When MSSQL starts to process a query, it begins by “handshaking” with ASE and pulling in a lot of metadata information about a table:  all available columns and their types (will be relevant later), all available indices, & a bunch of other metadata on the ASE server level.  Incidentally, what MSSQL never questions is the size of a table on the remote side or its column level statistics available through ASE metadata as well (not implemented in either protocol – OLEDB or ODBC).  As a result, for MSSQL executing a query over the Linked Server the ultimate alternative for resolving a query is to pull the remote table locally and only then to apply the where clause search arguments on the stream of data it receives.  I.e., instead of taking a risk and sending SARGs to the remote server for execution, MSSQL sends ASE a request to get full table data and then filters it in memory.

Needless to say, when you want to query a remote table holding over a million rows with an equijoin like REMOTE_COLUMN = @VALUE there is a huge performance difference between whether you execute equijoin on the remote side and retrieving back 1<=N<=1000000 rows (potentially only a single row) or pull the whole table locally (always N=1000000 rows) and then filter the rows “on the fly.”  Strange but true – it seems that no one really thought over this while writing the protocol.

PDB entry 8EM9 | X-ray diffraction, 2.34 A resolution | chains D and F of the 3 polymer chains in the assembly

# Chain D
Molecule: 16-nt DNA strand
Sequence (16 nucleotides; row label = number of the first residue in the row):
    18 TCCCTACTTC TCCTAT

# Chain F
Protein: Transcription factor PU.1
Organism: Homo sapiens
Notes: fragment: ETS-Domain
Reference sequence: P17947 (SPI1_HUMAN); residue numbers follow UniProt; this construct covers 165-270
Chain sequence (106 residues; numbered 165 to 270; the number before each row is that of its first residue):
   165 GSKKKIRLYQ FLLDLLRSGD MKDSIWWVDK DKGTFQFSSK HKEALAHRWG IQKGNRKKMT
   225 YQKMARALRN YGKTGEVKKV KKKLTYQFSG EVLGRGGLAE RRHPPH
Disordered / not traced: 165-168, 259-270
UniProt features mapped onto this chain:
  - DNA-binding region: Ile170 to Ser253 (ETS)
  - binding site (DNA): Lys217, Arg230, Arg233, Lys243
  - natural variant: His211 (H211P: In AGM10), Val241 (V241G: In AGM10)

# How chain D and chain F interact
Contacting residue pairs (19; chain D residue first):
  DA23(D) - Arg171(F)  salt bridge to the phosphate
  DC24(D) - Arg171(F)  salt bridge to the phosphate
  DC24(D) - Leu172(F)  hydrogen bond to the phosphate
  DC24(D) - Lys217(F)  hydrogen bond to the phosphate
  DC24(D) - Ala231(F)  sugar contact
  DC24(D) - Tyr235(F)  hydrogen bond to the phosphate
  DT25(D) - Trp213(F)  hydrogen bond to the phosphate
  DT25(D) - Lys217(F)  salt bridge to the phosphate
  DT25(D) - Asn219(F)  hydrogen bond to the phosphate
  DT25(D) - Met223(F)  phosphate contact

The only two datatypes that more or less consistently result in SARGS being propagated to the remote side to be executed there are integer and datetime.  Most of the others (e.g., all the character types and smalldatetime) are never passed to the remote ASE side at all.  ASE instead receives a query of the type “select Tbl1002.COL1,… Tbl1002.COLN from TABLE Tbl1002” with the SARGs completely stripped off.